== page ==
Setting Boundaries

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Do you want the truth? I am good at a lot of things. I am empathetic with my kids. I am understanding. I am flexible. Nobody works harder than I do to make sure my kids have the proper conditions to thrive and flourish. What I am NOT so good at? Setting boundaries.

Cognitively, I understand the value of setting boundaries. I understand that kids with ADHD need and require structure. I know that this eases anxiety, creates clear expectations and, in the end, requires LESS work on the parent’s part. I am a school psychologist. This is what I DO FOR A LIVING for goodness sake! But, somehow, as a mom, I am kind of a softy. This translates into failing to USE or IMPLEMENT all of the great skills that I have. So I write this as a reminder to myself, as much as a tutorial to all of you!

Here are five signs that you, too, may need some work on setting boundaries.

  1. You often feel taken advantage of. For example, your kids leave their stuff all around the house, assuming you will pick it up. You feel angry, but pickup the stuff anyway because if you don’t do it, who will?
  2. You repeat yourself over and over.
  3. You frequently feel resentful. You have the “must be nice” outlook. Oh, it “must be nice” to get to work all day uninterrupted. It “must be nice” to have someone picking up after you.
  4. You don’t follow through. You set a limit only to find that it was broken and you did not do what you said you would. Or you make threats that you have no intention of following through with. “If you don’t start doing your work, I’ll have to take back some of your Christmas presents.”
  5. You rescue others from the consequence of their actions. For example, your son waits until the last minute to do his book report. At bedtime he remembers and you stay up all night with him, helping him to finish in time.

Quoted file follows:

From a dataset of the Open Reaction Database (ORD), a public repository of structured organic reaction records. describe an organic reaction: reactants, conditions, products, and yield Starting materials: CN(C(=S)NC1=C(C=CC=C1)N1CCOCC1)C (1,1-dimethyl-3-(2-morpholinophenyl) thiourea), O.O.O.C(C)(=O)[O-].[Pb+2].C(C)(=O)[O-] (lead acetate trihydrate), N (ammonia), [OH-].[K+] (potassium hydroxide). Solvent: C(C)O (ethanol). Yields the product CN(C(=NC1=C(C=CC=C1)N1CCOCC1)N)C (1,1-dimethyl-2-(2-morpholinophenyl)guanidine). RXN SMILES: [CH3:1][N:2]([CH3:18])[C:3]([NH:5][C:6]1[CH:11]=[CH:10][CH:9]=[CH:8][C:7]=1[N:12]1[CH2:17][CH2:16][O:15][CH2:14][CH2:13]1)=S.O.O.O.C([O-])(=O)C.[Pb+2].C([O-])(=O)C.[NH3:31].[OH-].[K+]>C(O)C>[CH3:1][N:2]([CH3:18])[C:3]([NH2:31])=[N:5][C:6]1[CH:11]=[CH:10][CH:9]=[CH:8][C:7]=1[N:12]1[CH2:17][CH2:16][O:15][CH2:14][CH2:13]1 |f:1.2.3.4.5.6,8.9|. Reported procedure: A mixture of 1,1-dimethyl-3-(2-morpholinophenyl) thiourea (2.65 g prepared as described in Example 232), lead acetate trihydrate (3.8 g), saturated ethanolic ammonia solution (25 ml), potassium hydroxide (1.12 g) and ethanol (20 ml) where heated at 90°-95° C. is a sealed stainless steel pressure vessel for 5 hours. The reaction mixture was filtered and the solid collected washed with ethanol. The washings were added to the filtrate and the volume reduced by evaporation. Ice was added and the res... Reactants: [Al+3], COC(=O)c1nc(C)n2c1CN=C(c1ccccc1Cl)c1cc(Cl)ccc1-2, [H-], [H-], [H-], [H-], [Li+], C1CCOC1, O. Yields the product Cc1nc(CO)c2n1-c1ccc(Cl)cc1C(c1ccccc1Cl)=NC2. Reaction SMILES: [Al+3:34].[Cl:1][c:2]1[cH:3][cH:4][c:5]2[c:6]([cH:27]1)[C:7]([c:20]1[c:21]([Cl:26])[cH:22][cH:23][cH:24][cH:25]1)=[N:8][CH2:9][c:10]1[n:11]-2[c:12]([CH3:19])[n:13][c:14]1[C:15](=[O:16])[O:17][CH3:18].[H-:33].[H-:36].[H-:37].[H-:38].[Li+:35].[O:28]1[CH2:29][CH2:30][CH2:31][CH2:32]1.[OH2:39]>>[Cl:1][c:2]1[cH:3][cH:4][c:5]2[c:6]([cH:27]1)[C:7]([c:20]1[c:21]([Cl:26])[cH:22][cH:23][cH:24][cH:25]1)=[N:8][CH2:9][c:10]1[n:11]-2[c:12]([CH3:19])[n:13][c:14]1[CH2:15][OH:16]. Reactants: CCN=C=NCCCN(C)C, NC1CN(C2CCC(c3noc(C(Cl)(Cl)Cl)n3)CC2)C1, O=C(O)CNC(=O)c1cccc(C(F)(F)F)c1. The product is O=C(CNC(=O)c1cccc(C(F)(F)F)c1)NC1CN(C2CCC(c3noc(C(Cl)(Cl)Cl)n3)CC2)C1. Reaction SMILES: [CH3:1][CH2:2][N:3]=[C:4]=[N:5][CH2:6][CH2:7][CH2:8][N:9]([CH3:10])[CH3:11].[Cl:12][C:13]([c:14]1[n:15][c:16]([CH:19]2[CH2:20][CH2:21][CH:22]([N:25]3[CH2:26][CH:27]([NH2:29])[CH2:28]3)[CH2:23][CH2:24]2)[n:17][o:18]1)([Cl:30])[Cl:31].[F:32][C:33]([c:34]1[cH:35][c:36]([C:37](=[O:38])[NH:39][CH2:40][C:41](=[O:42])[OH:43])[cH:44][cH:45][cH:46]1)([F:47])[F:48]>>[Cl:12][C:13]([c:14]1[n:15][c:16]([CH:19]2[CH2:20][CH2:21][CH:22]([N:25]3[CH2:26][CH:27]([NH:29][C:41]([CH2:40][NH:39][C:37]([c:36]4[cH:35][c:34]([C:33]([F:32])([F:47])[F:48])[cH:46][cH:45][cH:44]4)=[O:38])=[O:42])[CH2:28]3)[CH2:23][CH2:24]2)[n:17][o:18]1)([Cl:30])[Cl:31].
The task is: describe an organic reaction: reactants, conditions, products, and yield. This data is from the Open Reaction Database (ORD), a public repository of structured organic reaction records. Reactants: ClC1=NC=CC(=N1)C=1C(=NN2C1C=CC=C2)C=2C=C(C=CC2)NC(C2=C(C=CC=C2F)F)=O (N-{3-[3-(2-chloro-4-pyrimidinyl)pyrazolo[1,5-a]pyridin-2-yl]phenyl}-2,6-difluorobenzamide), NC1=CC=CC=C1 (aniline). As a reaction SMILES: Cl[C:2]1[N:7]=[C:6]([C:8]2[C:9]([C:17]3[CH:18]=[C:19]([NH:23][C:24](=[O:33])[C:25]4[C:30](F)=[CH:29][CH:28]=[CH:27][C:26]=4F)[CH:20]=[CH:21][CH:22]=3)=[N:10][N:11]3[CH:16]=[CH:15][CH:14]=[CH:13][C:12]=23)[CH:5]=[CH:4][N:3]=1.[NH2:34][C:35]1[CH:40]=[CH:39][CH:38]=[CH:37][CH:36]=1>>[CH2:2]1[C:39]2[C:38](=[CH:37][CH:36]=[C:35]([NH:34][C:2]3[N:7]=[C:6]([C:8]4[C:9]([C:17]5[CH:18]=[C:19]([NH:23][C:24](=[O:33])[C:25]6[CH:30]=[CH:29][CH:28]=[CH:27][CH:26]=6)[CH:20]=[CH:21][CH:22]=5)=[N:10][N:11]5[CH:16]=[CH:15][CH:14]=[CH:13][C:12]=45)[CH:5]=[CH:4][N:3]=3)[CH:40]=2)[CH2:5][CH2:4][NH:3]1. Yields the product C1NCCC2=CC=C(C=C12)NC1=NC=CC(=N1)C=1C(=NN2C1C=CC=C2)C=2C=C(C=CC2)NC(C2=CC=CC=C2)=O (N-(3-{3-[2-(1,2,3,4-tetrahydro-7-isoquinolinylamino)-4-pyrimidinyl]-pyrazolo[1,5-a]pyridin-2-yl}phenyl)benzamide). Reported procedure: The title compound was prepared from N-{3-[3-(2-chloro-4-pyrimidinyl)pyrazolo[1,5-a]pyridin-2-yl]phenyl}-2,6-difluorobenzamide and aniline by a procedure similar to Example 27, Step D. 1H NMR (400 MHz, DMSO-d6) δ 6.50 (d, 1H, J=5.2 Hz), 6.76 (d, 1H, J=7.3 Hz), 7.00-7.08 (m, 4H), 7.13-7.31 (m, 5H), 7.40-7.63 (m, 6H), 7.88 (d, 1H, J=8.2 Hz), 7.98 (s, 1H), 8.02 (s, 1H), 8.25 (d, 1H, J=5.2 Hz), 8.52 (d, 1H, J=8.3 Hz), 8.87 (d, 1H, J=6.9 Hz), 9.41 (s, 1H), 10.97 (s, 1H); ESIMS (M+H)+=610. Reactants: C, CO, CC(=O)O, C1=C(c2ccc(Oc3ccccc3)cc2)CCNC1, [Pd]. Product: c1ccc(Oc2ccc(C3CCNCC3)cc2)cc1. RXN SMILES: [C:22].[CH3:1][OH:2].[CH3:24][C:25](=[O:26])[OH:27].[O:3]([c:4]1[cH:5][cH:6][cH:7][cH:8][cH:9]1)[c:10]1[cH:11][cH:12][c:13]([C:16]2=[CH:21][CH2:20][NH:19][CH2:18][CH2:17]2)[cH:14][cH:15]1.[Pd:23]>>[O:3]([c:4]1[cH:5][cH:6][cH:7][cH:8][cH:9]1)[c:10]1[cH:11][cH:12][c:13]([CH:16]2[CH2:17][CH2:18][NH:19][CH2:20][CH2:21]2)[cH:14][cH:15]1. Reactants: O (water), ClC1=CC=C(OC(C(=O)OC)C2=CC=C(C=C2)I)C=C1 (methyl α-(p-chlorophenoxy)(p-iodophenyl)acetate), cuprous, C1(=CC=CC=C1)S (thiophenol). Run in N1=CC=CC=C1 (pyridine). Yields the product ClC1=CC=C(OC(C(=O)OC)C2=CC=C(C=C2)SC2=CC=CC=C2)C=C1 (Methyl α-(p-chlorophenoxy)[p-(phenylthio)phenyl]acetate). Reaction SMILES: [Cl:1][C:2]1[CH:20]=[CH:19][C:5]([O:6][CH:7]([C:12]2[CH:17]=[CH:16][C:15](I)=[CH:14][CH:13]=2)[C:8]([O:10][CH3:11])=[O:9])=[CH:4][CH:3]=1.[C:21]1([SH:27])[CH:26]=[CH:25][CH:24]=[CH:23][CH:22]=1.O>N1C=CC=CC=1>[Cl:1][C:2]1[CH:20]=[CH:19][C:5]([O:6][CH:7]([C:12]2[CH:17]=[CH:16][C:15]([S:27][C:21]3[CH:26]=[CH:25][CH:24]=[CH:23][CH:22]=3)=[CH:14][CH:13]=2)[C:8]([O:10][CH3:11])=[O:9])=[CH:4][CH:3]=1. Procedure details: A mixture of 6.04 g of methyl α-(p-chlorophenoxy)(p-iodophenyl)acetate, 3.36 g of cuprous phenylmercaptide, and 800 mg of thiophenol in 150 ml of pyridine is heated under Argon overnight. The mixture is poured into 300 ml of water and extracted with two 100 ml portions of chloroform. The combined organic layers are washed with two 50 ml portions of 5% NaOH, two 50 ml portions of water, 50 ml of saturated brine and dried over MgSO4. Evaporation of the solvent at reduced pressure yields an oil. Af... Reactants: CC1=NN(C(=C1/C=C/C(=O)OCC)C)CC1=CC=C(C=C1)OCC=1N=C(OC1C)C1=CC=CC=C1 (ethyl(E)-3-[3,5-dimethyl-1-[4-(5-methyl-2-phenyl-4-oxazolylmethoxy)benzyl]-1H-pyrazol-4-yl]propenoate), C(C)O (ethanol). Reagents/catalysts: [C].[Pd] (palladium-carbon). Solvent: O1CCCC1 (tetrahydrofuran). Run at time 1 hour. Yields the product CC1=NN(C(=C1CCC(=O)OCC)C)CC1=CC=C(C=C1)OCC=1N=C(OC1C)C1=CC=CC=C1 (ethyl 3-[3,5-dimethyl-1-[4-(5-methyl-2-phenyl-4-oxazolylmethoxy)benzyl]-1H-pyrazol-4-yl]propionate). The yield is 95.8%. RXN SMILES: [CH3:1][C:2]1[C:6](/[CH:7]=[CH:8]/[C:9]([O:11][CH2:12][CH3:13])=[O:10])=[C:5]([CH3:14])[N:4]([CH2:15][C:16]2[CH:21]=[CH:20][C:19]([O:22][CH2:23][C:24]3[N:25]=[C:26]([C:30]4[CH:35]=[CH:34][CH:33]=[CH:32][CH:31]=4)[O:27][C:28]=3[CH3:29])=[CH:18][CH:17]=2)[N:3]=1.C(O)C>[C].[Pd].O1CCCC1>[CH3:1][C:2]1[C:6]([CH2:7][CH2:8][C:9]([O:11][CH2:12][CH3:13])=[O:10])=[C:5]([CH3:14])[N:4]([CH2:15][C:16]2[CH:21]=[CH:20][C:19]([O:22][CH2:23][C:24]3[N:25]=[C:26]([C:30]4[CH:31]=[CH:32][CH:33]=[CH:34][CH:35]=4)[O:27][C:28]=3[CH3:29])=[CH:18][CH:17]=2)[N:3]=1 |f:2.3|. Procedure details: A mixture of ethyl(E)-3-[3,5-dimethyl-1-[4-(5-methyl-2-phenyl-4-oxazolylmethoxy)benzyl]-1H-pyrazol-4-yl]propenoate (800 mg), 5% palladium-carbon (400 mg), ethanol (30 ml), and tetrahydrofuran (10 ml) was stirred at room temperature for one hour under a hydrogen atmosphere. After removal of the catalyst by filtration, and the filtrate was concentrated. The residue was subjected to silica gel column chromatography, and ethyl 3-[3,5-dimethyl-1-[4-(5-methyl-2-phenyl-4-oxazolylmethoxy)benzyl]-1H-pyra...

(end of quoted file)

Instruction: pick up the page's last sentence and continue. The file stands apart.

Some of these sound hauntingly familiar, don’t they? Chances are, what you THINK is setting boundaries, may in fact, be something else entirely.

Setting boundaries IS NOT….Lecturing, Bribing, Encouraging, Punishing, Nagging, or Micro-Managing! So if these are not boundary setting super powers, let’s talk about what a healthy boundary DOES look like!

One of my favorite resources on setting boundaries is Dr. Brad Reedy of Evoke Therapy. He makes the distinction that setting boundaries is not about getting the other person to do what you want. Boundaries are not used to bribe or intimidate others into change.

A boundary is simply your communication about what is and is not okay with you. It is just how YOU FEEL. When you set a boundary it is not debatable, it is how you feel! You may be wrong. They might be right. If this occurs, you will simply take responsibility and adjust your boundary.

You don’t have to be right.

You don’t have to justify or explain.

The other person doesn’t even have to understand OR agree!

Dr. Brad Reedy uses some great language around setting boundaries. Here are some examples.

“I may be wrong, that’s just how I feel….”

“I may be old fashioned, but that’s just what I’m comfortable with…’

“I might be wrong but….”

“I may be crazy, that’s just how I roll…..”

You may also choose to use If/Then language. “If you miss your curfew, you will no longer have access to the car.” or “If you are finished with your work, then you can play your video games.”

Setting boundaries may seem like a lot of hard work! But, I have found that the hard work up front paves the road for less work in the future. People don’t argue with gravity. There is NO POINT!! Once a pattern of predictable, healthy boundaries is established, it creates a more calm and peaceful environment.

So the next time my son leaves his room a mess and I’m in there picking up clothes, muttering to myself….”I don’t know how many times I have to say, pick up your room before you leave…..” THAT, my friends, is on me. If I require that a room be clean before leaving for the day, I better be clear about what that boundary is. The work is not in fixing my son’s behavior but in presenting and following through with the boundaries I set in my home.

After all, “I might be uptight, that’s just how I roll…..”

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